Breaking: The goal of the World Health Organization (W.H.O.) to eradicate polio by year end is now in grave doubt since a case has developed in Indonesia, which means the virus has jumped an ocean from Ethiopia, Yemen and Nigeria, reports the New York Times. Of note: All the cases are in predominantly Muslim countries.

Adding to the crisis: W.H.O.’s “emergency response fund is virtually depleted and the agency has begun pleading with donors for help controlling new outbreaks in Ethiopia, Yemen and other very poor countries.”

While I researched the fate of a Yemeni woman facing execution (still unknown), I spotted this article in the Yemen Times:

WHO: Major polio epidemic hits Yemen, 22 infected

The United Nations agency, which reported four cases around the Red Sea port city of al-Hodeidah last week, said 18 more children had contracted the disease in the poor Arab state … An epidemic that originated in Nigeria has swept across Africa since mid-2003.

“What we are facing now is a major epidemic of polio in Yemen,” David Heymann, head of the WHO’s polio eradication program, told a news briefing in Geneva. It is not yet known whether there are any fatalities among the victims, who include children from all over Yemen. More below:

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Free Image Hosting at www.ImageShack.usPolio victims at Herman Kiefer Hospital being treated with iron lungs, September 12, 1958.

Before the intervention of the Salk vaccine in 1955, polio was one of the most dreaded diseases of the 20th century. In 3 to 4% of polio cases, the disease courses through the blood into the central nervous system and destroys the cells that allow muscles the ability to move, resulting in paralysis, and, if left untreated, suffocation. From the years 1942-1955, polio claimed hundreds of thousands of victims throughout America. During this time, Detroit, on average, reported 2,500 cases annually.

First: What Is Polio?

Image Hosted by ImageShack.usPolio, also called poliomyelitis is a highly contagious infectious disease caused by one of three related viruses. Polio is a very serious disease, which can lead to paralysis or even death. One a person is exposed to polio, it usually takes about three to five days for symptoms to appear.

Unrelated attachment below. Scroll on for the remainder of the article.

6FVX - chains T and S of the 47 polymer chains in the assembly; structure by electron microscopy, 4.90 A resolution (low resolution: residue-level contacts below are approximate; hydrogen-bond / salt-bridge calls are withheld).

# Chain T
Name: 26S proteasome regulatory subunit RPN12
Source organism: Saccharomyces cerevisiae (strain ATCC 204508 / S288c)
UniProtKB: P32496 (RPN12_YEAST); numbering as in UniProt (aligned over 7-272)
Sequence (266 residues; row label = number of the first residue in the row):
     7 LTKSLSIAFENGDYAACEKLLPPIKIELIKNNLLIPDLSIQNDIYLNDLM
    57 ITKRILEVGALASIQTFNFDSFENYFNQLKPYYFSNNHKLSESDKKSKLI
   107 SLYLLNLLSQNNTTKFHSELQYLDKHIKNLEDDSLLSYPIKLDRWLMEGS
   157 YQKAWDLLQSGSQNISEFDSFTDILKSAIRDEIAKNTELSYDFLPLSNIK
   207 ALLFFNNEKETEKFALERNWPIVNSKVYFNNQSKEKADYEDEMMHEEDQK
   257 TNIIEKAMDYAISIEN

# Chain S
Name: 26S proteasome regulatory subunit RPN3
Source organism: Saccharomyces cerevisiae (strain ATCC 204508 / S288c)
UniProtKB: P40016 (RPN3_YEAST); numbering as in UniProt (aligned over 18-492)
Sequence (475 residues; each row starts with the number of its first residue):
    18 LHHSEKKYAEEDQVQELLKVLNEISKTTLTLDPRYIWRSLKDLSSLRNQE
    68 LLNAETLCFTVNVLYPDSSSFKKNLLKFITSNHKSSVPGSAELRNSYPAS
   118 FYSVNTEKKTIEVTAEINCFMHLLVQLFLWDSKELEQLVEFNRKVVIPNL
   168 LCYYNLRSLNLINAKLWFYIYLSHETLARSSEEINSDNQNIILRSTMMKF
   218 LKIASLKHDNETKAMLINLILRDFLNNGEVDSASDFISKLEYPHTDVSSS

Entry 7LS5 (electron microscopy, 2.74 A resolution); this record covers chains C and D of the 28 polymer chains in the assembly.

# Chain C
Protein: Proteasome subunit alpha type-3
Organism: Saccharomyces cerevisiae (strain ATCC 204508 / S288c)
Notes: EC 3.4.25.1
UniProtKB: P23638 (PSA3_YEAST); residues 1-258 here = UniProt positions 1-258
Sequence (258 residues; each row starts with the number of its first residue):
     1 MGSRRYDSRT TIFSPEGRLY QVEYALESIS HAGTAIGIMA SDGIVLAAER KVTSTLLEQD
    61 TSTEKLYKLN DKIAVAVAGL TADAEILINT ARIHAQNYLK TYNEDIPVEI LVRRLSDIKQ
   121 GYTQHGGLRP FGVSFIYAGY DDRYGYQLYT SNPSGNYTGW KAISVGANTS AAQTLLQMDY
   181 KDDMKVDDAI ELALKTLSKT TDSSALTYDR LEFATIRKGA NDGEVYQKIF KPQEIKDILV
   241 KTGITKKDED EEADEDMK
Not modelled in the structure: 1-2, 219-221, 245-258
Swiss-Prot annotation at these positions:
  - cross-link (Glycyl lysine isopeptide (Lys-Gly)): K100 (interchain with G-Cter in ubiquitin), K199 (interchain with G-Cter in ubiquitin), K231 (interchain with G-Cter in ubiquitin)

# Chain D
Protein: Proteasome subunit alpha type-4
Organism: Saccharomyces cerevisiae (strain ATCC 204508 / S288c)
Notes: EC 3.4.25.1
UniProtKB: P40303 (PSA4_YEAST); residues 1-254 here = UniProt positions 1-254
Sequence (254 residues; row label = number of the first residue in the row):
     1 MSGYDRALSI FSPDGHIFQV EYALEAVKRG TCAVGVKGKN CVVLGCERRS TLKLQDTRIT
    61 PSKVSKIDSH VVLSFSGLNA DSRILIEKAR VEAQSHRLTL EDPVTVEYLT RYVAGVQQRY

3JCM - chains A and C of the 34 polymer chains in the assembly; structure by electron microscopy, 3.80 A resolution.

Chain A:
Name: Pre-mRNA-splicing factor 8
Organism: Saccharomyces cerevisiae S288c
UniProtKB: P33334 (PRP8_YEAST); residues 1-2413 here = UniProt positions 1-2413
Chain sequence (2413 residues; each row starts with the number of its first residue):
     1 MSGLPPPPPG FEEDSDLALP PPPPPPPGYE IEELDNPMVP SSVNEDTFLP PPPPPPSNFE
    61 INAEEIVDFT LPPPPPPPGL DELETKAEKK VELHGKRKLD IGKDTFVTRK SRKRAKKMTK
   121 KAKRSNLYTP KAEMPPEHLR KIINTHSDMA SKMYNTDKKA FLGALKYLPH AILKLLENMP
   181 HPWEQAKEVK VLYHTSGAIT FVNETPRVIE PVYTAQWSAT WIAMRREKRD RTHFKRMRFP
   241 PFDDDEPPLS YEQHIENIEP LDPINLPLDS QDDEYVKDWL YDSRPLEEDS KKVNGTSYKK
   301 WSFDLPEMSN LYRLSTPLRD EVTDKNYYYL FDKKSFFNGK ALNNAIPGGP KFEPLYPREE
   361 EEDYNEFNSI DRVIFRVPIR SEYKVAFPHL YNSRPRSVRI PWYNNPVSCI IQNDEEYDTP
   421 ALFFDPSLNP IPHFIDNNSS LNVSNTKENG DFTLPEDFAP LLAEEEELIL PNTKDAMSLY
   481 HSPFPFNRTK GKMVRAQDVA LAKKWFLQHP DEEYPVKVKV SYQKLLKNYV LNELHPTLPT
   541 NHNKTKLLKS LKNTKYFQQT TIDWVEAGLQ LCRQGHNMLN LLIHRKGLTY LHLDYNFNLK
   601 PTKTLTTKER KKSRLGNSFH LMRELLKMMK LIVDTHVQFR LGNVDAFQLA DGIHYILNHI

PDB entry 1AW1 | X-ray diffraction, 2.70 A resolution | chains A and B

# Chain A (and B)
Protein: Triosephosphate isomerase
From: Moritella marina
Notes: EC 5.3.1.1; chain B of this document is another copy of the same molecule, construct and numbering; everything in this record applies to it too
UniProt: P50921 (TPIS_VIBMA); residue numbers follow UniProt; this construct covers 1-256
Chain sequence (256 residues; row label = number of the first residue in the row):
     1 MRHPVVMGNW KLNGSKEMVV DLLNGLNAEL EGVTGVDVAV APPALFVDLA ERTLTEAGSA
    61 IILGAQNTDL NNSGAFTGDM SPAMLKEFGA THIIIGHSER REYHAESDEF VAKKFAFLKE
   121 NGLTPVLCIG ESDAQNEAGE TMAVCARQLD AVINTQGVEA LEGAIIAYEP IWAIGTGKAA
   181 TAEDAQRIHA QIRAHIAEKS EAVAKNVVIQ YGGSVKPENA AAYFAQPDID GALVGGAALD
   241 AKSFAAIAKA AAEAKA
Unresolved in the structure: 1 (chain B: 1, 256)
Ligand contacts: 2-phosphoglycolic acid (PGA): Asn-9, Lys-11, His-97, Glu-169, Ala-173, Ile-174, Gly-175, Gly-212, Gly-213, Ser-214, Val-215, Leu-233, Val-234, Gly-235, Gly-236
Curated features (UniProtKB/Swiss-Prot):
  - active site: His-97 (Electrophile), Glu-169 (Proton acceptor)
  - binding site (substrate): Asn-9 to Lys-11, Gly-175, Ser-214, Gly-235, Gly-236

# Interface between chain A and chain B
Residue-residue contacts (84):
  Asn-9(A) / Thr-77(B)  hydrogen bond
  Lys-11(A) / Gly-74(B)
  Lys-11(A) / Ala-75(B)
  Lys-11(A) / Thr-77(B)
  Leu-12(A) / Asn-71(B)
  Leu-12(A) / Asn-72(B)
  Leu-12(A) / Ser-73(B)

In about 95 percent of polio cases, infection from the polio virus causes no symptoms or serious effects. In about 5 percent of cases, the polio virus manifests in a mild form (abortive polio) with flu-like symptoms, in a nonparalytic form (aseptic meningitis) or in a severe form called paralytic polio. People who have minor or nonparalytic forms recover completely.

Paralytic Polio?

Paralytic polio is the most serious type of polio. Paralytic polio causes paralysis. In paralytic polio, the polio virus invades the central nervous system — the spinal cord and the brain — and may cause weakness, paralysis, serious breathing problems or death. Paralytic polio begins like milder forms of polio, however, it usually causes severe muscle pain in addition to other symptoms. Paralysis usually happens within the first week. The individual may lose the ability to use of one or both legs, arms, and may not be able to breathe without the help of a machine. Recovery varies from person to person, but people who are paralyzed by polio will have some weakness in an arm or leg for the rest of their lives.